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Oxidative DNA Damage and Telomere Shortening

  • Torsten Richter
  • Thomas von Zglinicki
Part of the Molecular Biology Intelligence Unit book series (MBIU)

Abstract

Telomeres are highly complex DNA-protein structures that protect the ends of chromosomes. A variety of DNA damage response and repair proteins are bound to telomeres and fulfil functions in the maintenance of the telomeric cap, in the protection of chromosomes from end-to-end fusion and, if telomeres become uncapped, in the induction and translation of a senescence signal. Telomeres shorten with cell division. This shortening is to a large extent caused by the accumulation of telomeric single-strand breaks. The telomeric DNA structure, with its high density of guanine repeats, results in an enhanced vulnerability towards DNA damage, especially oxidative damage. Moreover, repair of single-strand breaks in tolomeres is less efficient than in the bulk of the genome, and this is dependent on TRF2 expression. Thus, telomeres act as cellular sentinels: by shortening and arresting cell proliferation in response to accumulated oxidative stress they protect cells and tissues from the adverse consequences of genomic damage.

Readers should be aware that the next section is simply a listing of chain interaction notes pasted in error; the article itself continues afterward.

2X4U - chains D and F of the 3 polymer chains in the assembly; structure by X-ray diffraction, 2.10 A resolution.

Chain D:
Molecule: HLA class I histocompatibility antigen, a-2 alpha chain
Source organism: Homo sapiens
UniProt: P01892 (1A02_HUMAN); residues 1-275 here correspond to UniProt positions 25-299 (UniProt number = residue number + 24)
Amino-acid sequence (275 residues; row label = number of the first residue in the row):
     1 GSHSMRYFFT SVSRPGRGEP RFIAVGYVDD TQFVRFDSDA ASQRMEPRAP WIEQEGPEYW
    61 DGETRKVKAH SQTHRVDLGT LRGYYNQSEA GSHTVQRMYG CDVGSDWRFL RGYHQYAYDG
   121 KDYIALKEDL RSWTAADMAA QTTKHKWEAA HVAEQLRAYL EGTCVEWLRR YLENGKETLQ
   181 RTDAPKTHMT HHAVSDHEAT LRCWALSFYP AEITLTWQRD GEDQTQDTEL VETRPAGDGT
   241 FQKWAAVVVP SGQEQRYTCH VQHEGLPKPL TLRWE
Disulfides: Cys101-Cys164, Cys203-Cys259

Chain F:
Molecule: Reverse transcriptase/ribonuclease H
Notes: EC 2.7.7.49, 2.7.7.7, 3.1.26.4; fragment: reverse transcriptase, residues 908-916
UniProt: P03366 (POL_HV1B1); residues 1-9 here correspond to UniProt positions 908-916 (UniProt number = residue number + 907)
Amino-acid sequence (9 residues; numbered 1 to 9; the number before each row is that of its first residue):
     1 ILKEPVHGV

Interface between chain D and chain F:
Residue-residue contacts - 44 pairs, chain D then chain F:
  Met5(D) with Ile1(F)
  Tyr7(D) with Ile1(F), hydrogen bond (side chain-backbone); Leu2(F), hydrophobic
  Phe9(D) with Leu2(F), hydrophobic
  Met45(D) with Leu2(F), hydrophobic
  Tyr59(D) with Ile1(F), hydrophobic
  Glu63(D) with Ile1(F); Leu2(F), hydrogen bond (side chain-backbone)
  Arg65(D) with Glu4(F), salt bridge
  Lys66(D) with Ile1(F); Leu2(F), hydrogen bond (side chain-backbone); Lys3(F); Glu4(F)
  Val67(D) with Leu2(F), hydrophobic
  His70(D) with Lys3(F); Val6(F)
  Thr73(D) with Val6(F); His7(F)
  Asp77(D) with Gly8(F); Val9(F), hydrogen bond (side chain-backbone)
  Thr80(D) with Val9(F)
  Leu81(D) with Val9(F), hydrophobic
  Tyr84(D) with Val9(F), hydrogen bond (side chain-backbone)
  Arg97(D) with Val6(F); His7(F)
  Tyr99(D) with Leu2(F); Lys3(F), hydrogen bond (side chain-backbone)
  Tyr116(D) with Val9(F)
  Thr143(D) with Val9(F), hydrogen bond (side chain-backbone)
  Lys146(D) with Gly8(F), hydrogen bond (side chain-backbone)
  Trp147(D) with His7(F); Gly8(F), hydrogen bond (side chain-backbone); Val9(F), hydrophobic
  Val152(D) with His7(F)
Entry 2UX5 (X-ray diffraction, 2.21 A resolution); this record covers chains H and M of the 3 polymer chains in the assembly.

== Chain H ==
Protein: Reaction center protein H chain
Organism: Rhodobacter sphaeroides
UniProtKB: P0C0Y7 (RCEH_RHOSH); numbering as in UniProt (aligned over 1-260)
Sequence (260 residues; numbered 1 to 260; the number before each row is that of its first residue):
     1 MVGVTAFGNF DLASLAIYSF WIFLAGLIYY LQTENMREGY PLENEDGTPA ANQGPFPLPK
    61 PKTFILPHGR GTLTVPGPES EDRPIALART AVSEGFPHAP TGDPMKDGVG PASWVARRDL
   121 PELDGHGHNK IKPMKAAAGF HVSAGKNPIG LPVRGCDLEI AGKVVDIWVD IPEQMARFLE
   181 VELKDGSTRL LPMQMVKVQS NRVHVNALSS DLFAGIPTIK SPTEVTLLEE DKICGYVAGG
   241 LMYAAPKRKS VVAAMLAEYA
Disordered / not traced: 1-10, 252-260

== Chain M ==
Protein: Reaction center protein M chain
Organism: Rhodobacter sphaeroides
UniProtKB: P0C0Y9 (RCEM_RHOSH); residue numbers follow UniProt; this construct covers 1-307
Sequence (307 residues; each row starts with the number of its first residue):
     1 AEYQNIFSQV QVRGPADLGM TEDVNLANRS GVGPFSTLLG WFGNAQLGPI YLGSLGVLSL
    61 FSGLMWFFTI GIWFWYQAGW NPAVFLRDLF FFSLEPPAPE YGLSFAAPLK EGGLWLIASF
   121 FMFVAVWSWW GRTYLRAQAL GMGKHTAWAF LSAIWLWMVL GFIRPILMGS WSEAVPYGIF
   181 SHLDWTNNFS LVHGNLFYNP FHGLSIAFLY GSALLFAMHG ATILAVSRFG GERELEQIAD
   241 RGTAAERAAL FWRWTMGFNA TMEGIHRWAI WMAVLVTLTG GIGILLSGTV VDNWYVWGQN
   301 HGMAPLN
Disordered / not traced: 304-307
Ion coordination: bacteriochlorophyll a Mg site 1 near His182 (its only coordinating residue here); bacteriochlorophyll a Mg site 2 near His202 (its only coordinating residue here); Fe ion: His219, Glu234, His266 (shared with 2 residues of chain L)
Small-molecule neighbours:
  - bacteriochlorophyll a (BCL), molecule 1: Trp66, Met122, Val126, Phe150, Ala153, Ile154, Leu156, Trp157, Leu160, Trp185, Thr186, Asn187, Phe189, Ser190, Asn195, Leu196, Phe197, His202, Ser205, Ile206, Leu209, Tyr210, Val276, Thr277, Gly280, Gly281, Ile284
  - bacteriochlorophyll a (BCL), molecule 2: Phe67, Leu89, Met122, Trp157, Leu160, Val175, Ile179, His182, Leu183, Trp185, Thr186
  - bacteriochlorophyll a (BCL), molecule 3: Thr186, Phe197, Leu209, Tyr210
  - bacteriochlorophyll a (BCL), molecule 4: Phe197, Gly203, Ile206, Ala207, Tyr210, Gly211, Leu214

Keywords

Telomere Length Single Strand Break Human Diploid Fibroblast Holliday Junction Telomere Loss 
These keywords were added by machine and not by the authors. This process is experimental and the keywords may be updated as the learning algorithm improves.

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Copyright information

© Landes Bioscience and Springer Science+Business Media 2007

Authors and Affiliations

  • Torsten Richter
    • 1
  • Thomas von Zglinicki
    • 1
  1. 1.School of Clinical Medical Science (Gerontology), Henry Wellcome Laboratory for Biogerontology Research, Newcastle General HospitalUniversity of NewcastleNewcastle-upon-TyneUK

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